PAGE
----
"This poor comforter is getting exposed to all these different people, depositing their microbes down, and you're just acquiring theirs. So it's a significant transfer route."
Intimate exposure to highly contaminated areas like in a bed or on a toilet seat, is particularly dangerous, he warned, as it could lead in rare cases to myriad illnesses including urinary tract infections or sexually transmitted diseases.
'Looks are deceiving'
Warriner also used an ultraviolet light to search for stains otherwise invisible to the naked eye.
Used in rooms that otherwise appeared clean, he discovered stains he said could be either from urine or beer, a coffeemaker covered in so much organic material that it appeared not to have been cleaned at all and a pillow with so much bacteria it has "its own life story."
"There's every chance that [guests] do get sick," he said. "It's just that they don't realize it's the hotel bed they were sleeping on.
"It just goes to illustrate that looks are deceiving," he added.
Quality doesn’t count
Warriner was also surprised that high-end hotels were no cleaner than budget ones.
Budget hotel Super 8 had among the cleanest bathrooms in the study, Warriner said.
'If you're going to pay the extra money for a top-end hotel, don't expect to have better sanitation.' — Microbiologist Keith Warriner
"The top-end hotels, they all really performed equally as bad," he said.
A Montreal Best Western had among the overall best results, whereas some of the dirtiest bathroom surfaces were found in Fairmont rooms.
"If you're going to pay the extra money for a top-end hotel, don't expect to have better sanitation," he added.
Why so dirty?
Overburdened hotel staff is the main reason that many rooms are so filthy, says longtime hotel housekeeper Brigida Ruiz.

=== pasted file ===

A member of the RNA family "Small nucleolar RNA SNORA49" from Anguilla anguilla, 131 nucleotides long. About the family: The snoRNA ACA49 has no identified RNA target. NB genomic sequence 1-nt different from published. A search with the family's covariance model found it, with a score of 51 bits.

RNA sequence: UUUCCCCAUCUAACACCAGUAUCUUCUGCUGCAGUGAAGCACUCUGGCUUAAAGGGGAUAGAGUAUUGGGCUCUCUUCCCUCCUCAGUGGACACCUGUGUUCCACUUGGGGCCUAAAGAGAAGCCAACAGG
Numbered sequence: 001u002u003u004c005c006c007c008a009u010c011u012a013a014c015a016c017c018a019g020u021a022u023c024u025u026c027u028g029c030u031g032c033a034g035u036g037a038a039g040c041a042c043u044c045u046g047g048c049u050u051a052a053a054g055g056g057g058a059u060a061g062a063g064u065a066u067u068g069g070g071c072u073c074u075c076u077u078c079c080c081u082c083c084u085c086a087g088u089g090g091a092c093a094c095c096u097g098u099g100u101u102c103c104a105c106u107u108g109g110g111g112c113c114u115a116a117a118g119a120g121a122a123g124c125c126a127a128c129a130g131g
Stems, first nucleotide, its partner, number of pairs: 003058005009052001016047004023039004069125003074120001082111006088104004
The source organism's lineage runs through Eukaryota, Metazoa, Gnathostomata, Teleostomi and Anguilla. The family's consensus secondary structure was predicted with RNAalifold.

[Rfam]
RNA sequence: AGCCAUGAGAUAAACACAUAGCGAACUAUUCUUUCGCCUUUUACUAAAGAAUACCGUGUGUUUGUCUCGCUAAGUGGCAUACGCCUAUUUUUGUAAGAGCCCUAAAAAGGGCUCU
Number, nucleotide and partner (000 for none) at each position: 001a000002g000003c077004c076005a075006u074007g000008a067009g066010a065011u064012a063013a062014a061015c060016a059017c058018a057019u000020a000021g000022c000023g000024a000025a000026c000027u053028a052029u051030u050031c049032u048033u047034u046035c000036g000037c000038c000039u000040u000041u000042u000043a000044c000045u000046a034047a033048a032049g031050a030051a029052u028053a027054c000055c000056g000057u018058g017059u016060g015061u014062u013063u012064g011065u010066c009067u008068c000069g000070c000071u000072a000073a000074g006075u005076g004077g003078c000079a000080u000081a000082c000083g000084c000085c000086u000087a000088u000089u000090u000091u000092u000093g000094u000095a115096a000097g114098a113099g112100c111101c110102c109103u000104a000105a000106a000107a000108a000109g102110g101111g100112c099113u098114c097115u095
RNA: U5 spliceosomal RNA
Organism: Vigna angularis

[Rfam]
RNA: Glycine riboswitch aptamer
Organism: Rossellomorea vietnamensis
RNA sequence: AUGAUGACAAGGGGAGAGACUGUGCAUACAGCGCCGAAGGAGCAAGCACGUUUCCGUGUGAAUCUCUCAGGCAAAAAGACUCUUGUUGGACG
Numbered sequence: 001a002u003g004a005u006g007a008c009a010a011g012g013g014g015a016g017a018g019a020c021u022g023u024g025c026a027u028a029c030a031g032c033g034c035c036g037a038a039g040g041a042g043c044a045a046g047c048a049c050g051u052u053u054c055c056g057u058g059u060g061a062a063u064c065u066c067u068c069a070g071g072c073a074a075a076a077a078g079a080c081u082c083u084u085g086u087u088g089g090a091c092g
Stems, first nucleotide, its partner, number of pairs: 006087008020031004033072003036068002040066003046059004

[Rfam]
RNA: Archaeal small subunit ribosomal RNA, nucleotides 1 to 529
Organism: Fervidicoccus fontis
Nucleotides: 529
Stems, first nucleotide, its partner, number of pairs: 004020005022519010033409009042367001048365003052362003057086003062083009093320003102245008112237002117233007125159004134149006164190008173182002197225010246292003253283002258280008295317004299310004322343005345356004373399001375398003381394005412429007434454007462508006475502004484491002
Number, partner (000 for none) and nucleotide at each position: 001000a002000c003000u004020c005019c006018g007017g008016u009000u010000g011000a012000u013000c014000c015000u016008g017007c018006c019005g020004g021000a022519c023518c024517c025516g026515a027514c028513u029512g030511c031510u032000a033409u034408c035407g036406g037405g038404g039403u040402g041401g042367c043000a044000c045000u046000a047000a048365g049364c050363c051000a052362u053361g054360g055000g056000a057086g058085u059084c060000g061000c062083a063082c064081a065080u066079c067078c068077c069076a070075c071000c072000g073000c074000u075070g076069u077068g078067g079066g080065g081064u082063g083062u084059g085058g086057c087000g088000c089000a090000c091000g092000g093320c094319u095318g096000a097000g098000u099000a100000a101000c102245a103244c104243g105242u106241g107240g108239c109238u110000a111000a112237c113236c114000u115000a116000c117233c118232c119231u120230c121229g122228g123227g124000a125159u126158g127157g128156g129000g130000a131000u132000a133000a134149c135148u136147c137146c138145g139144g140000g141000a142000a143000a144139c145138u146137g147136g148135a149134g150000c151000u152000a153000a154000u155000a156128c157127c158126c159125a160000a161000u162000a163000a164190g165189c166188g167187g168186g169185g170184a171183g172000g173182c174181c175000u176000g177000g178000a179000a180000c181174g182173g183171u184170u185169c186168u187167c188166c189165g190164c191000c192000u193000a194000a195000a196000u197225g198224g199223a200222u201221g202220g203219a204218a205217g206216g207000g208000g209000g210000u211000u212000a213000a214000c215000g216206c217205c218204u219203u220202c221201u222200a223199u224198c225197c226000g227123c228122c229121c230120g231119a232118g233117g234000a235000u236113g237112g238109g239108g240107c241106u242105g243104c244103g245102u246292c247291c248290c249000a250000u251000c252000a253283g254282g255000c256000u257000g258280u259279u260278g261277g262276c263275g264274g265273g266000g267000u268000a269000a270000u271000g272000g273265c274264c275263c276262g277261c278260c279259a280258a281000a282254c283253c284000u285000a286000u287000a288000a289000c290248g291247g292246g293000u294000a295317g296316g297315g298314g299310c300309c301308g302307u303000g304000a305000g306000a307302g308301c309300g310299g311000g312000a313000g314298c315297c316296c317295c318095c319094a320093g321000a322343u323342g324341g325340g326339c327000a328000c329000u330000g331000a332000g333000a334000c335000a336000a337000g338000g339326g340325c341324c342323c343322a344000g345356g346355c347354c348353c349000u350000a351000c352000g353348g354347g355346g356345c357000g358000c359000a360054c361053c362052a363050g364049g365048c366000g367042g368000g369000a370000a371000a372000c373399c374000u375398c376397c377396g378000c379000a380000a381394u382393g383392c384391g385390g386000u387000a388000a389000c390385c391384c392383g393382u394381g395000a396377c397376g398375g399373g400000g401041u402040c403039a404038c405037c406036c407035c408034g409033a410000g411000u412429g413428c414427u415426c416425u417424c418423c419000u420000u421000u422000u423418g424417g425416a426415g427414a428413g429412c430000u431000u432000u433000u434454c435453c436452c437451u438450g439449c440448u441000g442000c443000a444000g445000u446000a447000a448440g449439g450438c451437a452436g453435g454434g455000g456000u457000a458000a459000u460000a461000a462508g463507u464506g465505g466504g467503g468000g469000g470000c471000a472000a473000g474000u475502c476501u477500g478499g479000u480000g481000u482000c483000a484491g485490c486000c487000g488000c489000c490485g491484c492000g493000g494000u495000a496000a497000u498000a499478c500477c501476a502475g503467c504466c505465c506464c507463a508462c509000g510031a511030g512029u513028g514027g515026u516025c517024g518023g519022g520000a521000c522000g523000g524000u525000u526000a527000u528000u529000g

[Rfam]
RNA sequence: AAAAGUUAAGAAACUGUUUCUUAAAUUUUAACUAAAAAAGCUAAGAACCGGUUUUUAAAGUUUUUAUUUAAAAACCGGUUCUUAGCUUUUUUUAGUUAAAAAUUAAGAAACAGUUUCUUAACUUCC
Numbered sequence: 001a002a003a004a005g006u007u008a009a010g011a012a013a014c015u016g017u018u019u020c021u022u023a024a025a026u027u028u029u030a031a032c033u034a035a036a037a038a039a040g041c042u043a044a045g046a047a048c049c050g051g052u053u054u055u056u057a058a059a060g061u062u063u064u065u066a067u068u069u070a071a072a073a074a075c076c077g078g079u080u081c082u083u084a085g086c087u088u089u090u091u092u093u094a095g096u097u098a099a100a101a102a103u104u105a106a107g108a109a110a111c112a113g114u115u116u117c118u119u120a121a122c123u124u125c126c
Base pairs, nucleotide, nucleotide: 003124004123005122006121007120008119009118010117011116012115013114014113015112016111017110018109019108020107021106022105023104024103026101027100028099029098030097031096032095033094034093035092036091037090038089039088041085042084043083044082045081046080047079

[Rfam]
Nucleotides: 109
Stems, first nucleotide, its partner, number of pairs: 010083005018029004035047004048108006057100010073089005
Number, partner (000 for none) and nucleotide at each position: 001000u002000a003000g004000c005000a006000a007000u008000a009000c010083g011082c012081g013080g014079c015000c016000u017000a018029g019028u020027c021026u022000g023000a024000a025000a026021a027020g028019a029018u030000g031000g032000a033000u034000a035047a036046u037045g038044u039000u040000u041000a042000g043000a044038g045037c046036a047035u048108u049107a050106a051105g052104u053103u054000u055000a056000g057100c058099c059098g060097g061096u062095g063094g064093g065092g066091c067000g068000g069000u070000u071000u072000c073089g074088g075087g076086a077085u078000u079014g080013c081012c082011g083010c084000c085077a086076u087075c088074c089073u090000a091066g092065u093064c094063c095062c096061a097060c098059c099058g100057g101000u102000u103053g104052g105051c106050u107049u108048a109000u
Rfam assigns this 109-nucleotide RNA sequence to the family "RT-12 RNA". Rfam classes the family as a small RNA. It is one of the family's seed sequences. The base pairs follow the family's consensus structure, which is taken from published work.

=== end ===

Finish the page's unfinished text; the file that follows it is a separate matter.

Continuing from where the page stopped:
Ruiz, who has worked at the Toronto Sheraton Centre for 21 years, says housekeepers have an extensive task list for cleaning each room, but rarely have enough time to complete it.
Canada’s hotel union tries to enforce a cap 15 to 16 rooms cleaned per shift, giving staff approximately 30 minutes per room. Ruiz says that isn’t enough.
At that rate, Ruiz says she can't complete her list of required tasks.
"I wouldn't finish the 16 rooms perfectly because there's so many steps that you need to follow," said Ruiz in reference to the required task list. "If they want it to be spotless, that will take so much time."
She said many housekeepers work unpaid overtime to reach their daily targets, but many still use time-saving "shortcuts" like not dusting or vacuuming.
The way to ensure well-cleaned rooms is for management to relax its demands, she says.
"My argument is that I say, ‘You have to give us less rooms,’ she said. "That's not going to happen."
In response to the Marketplace tests, Starwood Hotels, which owns the Sheraton chain, replied with a statement saying it is "taking [Marketplace's] findings very seriously" and pledged to order extensive re-training and review of its cleaning policies.
Holiday Inn parent company InterContinental Hotels Group also replied with an email saying, in part, "the health, safety and comfort of guests at all IHG hotels are important to us" and that it would investigate any reports of non-compliance.
Watch The Dirt on Hotels, Friday at 8 p.m. (8:30 p.m. in Newfoundland and Labrador) as Marketplace reveals the risks you don't see — and what you can do about them.